By Ingrid Vaughan
It’s 9:00 a.m. and John is reviewing his lengthy to-do list. For months he’s struggled with fatigue and lethargy, unable to maintain the mental focus and physical energy his small business requires. He is forgetful, misses’ deadlines, makes mistakes, is easily frazzled and less able to cope with the daily demands of his business. He pushes on in spite of the rising sense of panic he feels. He thinks if he can just get over the next little hump, things will get better.
In the last six months Diane has had to cut her staff by 25 percent while expecting the remaining team to keep up with a full workload. Everyone is stretched and her staff is struggling to keep up. To reduce the strain on her employees she takes on more herself, coming in early and staying late to pick up the slack. She’s not sleeping because she worries about keeping it all afloat. She feels as if she’s drowning – but doesn’t believe she has any options but to carry on if she wants to keep her business.
Both John and Diane are experiencing burnout symptoms. For thousands of professionals in today’s workforce like John and Diane, things will not get better without attention and action to address their burnout.
Jean-François Simard, Research Officer at the Professional Institute of the Public Service of Canada says work-related stress is the factor mentioned most often when talking about burnout and currently represents about 40 percent of work-related problems. “Stress and mental health problems now account for 40 percent of long-term disability claims, 35 million lost workdays a year and 40 percent of turnover” says Simard. Burnout is expected to continue to rise as businesses are forced to do more with less and demands on the average worker and business owners increase.
Burnout has been defined as, “physical or mental collapse caused by overwork or stress.” Once it occurs, it can be a long way back. Some people experience a complete inability to handle or cope with the day-to-day demands of work, or develop debilitating illnesses. In most cases, it leaves the person unable to continue to work. Most entrepreneurs tend to push themselves – often beyond healthy and reasonable limits – to meet the demands of their business, putting them at risk for professional burnout.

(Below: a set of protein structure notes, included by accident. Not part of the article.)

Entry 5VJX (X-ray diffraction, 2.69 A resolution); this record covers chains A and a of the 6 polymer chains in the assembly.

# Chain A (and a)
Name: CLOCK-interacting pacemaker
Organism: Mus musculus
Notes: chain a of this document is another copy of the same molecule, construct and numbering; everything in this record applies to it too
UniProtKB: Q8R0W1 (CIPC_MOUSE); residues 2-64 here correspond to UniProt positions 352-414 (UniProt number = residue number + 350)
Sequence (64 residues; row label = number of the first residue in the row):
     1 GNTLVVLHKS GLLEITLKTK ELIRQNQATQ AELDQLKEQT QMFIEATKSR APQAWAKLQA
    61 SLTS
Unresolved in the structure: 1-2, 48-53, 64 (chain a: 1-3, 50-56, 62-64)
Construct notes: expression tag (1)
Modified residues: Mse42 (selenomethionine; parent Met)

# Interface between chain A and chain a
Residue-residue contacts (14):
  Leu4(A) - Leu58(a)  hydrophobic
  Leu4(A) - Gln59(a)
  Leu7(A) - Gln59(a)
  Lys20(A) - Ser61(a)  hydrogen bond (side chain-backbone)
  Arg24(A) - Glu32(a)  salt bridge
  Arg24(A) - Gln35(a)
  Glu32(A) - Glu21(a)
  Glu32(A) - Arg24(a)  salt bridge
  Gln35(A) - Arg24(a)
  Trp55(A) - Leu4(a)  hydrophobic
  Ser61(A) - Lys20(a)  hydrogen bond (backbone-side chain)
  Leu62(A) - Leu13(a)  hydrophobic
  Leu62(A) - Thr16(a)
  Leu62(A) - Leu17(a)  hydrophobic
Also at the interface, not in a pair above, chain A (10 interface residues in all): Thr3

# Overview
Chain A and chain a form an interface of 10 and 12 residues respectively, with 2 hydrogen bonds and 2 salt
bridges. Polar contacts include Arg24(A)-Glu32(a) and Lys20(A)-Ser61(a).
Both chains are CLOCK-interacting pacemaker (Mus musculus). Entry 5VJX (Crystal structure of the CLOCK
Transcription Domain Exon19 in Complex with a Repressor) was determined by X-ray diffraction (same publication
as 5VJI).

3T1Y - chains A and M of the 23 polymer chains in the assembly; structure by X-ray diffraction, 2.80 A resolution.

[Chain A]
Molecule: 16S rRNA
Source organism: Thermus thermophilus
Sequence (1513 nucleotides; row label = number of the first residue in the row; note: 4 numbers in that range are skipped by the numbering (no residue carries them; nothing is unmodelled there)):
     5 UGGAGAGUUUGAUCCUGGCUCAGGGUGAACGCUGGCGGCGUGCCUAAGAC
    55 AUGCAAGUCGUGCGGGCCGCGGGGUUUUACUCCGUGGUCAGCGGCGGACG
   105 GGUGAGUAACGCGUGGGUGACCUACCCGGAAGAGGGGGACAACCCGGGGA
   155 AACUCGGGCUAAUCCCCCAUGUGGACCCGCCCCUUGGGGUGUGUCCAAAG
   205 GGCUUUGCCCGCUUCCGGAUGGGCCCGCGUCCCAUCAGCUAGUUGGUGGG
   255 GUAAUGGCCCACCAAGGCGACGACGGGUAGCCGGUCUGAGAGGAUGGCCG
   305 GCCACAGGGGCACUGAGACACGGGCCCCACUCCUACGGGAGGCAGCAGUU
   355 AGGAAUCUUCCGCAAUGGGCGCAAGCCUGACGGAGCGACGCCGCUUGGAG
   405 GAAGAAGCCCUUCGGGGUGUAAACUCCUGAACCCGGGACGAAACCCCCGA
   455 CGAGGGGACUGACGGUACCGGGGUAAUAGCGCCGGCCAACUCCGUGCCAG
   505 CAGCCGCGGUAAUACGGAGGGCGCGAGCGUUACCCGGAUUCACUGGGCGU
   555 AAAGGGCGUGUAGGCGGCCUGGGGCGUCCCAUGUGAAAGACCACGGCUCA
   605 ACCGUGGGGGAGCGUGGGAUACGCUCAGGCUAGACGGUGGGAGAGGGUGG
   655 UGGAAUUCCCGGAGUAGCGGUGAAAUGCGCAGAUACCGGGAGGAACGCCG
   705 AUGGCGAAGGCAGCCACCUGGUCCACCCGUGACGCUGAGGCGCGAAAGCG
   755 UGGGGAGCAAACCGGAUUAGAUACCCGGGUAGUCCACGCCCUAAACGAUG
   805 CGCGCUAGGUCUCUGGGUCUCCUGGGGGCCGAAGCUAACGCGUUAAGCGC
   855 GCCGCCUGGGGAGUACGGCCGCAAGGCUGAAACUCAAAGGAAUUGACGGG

People don’t burnout overnight. They often have months, in some cases even years, of warning signs that have been ignored or pushed through. A former Director of Human Resources says of her burnout experience, “I believe my burnout was due in part to the unrealistic and unsustainable expectations I had set for myself. The journey back to health required a recalibration of what was reasonable and taking easy baby steps in that direction.”
As a business owner or leader, the impact of hitting burnout can be significant for your business.
Not recognizing or taking the signs seriously can lead to devastating consequences. Most people experience the following symptoms leading to burnout:
If you notice several of these signs on a regular basis, do not ignore them. See your doctor, talk to a close friend or colleague or a professional counsellor. Acknowledge and act before the symptoms become prolonged or chronic and force you to step back from your business or work. “The intense pace I expected myself to keep plunged me deeper into the darkness,” says an executive coach, “which meant that my recovery took longer than it needed to.”
It’s important to have people you can connect with regularly for support. This may feel counterintuitive as burnout causes you to feel less social and typically reduces your desire to be with people. It is however, an essential part of avoiding burnout. Meet with business colleagues on a regular basis for support. Engage with a counsellor or therapist. Spend time with good friends and family to reduce your stress. When you’re feeling vulnerable or overwhelmed, don’t go it alone. Tap into your network for support and perspective.
Business owners often sacrifice themselves for the success of their businesses, but self-care is essential to enduring physical and emotional strength in the face of constantly changing, demanding times. Here are some ways to maintain balance:
A balanced life minimizes stress and creates capacity for you to be more effective in your business.
No matter how bad it feels, things can be worse. Practice gratitude to keep your perspective. It doesn’t eliminate the challenges, but it helps you focus on what matters. Evaluate what you are feeling with what is actually happening – things may not be as bad as they appear. Acknowledge the things that are within your control and change what you can. Find a trusted person to talk to. Other people can often see things more clearly.
To be effective in today’s demanding business climate, you need to make intentional decisions that protect your physical and emotional well-being. This will allow you to give your best self at work and avoid burning out, and help you sustain a long and and meaningful business career.